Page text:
ArtsReady offers resources and recommendations for preparing for Hurricane Harvey:
Emergency Readiness, Response, and Recovery
The U.S. Department of Arts and Culture has released a guide to arts-based work responding to disasters or other community-wide emergencies. The guide is intended for artists, emergency management agencies, funders, policy-makers, and communities responding to natural and civil emergencies with the intent to help communities organize and respond with care, compassion, and impact. Read Art Became the Oxygen: A Guide to Artistic Response.
From The Advocate:
Individuals and organizations with a history of arts programming whose sites, materials, equipment or collections were damaged in the recent flooding may apply.
South Arts has published a list of resources for artists and arts venues in preparation for Hurricane Matthew in the southeastern United States. Resources include AgilityRecovery’s hurricane readiness checklist, the CERF+ Studio Protector online guide, and resources from FEMA and American Red Cross.
National Endowment for the Arts has released a summary of proceedings from a convening entitled “Readiness and Resiliency: Advancing a Collaborative and National Strategy for the Arts in Times of Emergencies” held on April 19, 2016 in Washington, DC. The NEA convened a cross-sector panel of experts working in the arena of arts and emergency readiness to outline strategies to advance the work.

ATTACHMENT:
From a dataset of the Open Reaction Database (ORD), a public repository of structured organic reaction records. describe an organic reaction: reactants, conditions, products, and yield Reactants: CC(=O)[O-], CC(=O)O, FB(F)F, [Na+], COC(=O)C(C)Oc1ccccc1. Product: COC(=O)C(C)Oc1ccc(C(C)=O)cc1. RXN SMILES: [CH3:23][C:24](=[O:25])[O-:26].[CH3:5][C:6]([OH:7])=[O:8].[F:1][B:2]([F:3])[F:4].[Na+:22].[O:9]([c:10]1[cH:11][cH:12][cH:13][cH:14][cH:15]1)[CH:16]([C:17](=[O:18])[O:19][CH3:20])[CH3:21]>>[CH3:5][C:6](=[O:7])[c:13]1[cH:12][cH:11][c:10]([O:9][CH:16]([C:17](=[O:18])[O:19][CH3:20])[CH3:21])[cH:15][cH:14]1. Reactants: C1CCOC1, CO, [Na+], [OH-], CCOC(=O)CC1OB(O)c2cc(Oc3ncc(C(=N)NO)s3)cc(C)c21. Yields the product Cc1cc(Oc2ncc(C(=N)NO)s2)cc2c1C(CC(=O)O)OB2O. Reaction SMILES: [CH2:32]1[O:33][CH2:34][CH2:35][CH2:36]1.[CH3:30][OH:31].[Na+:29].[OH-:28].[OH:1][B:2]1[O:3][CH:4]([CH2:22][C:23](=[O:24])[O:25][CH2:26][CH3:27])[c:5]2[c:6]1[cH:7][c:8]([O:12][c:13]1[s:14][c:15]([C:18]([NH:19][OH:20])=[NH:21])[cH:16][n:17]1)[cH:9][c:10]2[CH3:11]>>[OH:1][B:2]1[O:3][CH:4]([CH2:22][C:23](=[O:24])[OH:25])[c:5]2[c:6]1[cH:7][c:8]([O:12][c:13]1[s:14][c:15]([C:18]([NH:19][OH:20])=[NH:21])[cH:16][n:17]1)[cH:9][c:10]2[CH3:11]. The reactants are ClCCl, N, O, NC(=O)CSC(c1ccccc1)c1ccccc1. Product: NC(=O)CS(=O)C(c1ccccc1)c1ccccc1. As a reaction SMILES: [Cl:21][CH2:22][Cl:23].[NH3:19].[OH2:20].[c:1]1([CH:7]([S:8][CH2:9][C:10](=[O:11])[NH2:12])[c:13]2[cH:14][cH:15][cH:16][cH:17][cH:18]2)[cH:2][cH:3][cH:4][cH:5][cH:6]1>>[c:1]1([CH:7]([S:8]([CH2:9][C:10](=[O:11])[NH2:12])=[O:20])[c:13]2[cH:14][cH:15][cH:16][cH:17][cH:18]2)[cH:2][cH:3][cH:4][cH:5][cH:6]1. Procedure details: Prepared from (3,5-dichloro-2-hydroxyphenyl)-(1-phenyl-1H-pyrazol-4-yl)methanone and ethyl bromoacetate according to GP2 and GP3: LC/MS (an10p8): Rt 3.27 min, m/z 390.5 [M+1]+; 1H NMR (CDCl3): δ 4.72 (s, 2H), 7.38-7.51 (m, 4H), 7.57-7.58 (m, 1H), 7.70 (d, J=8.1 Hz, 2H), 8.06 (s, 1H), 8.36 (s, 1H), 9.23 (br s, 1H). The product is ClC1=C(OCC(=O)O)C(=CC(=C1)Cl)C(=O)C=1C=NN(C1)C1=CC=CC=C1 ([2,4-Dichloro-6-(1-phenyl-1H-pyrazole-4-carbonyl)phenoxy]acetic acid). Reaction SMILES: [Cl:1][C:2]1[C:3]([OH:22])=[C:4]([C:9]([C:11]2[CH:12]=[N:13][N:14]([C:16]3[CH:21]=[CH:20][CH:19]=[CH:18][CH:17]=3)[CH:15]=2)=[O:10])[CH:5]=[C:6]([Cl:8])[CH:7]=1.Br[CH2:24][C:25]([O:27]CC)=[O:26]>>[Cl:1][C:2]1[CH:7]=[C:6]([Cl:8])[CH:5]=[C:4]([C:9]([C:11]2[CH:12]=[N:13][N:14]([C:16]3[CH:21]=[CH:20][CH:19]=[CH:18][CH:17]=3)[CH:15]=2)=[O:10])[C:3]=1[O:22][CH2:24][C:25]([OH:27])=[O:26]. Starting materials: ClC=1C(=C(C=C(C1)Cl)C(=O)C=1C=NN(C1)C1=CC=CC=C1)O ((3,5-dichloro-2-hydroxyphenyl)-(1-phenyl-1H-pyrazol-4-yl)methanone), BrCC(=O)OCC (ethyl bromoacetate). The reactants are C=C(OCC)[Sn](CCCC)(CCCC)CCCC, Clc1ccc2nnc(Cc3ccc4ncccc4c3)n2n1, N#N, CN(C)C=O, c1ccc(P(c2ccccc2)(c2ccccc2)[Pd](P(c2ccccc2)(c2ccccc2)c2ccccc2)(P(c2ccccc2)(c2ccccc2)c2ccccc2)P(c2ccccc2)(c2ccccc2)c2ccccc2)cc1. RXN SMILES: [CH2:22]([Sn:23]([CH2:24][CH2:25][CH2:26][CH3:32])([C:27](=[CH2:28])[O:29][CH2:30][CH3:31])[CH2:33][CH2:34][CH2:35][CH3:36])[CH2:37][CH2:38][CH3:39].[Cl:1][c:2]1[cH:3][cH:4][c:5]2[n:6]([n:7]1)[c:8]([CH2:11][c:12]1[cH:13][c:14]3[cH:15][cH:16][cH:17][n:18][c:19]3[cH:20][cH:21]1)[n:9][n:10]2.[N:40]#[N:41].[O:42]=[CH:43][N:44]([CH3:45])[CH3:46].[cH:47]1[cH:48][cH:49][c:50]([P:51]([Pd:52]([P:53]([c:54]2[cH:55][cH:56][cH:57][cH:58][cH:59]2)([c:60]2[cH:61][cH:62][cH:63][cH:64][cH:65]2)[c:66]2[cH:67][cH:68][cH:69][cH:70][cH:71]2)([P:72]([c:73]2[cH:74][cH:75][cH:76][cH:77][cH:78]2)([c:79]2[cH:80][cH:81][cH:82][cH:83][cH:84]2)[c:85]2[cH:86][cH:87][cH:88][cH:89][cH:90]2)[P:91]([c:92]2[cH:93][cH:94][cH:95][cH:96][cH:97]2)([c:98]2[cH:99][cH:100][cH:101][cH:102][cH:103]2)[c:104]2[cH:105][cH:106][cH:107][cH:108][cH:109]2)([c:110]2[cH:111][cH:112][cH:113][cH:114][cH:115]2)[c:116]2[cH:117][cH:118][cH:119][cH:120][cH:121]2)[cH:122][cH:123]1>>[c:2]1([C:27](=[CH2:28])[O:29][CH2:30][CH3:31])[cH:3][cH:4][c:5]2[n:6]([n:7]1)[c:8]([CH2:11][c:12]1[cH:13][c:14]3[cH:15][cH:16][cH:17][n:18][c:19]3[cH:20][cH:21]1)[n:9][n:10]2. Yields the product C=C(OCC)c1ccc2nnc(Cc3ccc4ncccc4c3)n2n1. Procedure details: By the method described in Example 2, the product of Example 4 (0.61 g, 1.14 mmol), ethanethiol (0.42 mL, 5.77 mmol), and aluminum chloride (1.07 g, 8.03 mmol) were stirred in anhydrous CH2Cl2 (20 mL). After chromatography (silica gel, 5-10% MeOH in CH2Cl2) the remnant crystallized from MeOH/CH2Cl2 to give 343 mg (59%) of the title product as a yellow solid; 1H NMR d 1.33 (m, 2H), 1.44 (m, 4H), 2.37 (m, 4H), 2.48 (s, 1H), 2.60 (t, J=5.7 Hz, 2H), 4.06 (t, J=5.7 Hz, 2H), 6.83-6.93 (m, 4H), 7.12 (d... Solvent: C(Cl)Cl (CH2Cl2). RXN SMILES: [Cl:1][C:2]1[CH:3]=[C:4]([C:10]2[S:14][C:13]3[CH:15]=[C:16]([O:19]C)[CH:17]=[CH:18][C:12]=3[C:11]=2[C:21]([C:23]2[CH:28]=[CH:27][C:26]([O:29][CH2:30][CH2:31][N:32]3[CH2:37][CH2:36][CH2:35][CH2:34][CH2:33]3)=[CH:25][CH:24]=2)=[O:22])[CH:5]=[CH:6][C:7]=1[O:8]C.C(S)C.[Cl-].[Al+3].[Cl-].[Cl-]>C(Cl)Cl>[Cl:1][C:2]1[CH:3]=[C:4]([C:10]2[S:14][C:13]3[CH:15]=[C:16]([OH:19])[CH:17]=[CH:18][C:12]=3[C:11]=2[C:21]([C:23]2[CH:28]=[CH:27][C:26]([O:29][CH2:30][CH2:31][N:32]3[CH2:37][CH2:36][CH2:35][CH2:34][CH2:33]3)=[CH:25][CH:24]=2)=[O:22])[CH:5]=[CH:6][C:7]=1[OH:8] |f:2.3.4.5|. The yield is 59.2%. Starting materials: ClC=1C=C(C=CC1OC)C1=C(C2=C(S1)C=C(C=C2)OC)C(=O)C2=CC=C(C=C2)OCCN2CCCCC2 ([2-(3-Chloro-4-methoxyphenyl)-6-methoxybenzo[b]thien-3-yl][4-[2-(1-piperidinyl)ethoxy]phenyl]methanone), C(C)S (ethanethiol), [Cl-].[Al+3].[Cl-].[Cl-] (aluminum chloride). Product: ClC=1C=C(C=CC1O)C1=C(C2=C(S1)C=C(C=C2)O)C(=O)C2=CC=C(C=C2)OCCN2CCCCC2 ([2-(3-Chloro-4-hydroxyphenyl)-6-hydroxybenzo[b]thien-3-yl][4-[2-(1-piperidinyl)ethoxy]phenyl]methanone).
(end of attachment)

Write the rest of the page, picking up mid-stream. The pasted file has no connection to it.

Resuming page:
The National Coalition for Arts Preparedness and Emergency Response has recently updated the Essential Guidelines for Arts Responders Organizing in the Aftermath of Disaster: How to Help and Support your Local Artists, Arts-related Small Businesses, and Arts Organizations. This is a primer for state and local arts councils, arts service organizations, community foundations, and other non-profit groups to effectively assist artists and arts organizations impacted by Hurricane Joaquin and other disasters across the country.
Wildfires have devastated various parts of California in recent days, and artists and arts communities are among those affected. The California Arts Council has assembled some information that may be useful to those impacted, as well as others who would like to help and need guidance as to how.
Record rainfalls, flooding and tornadoes continue to plague the country’s mid-section. And your GIA peers who are involved in the National Coalition for Arts Preparedness and Emergency Response are offering expertise and assistance to artists and cultural organizations affected by the extreme weather.
Theresa Scanlan of American for the Arts has been in touch many of the local arts agencies in Texas and Oklahoma to assess how and where aid is needed.
This message is going out to CERF+'s contacts in the areas of Texas, Oklahoma and Arkansas affected by flooding recently, as well as statewide arts organizations. We hope you and your neighbors are safe and have been able to avoid loss from the flooding.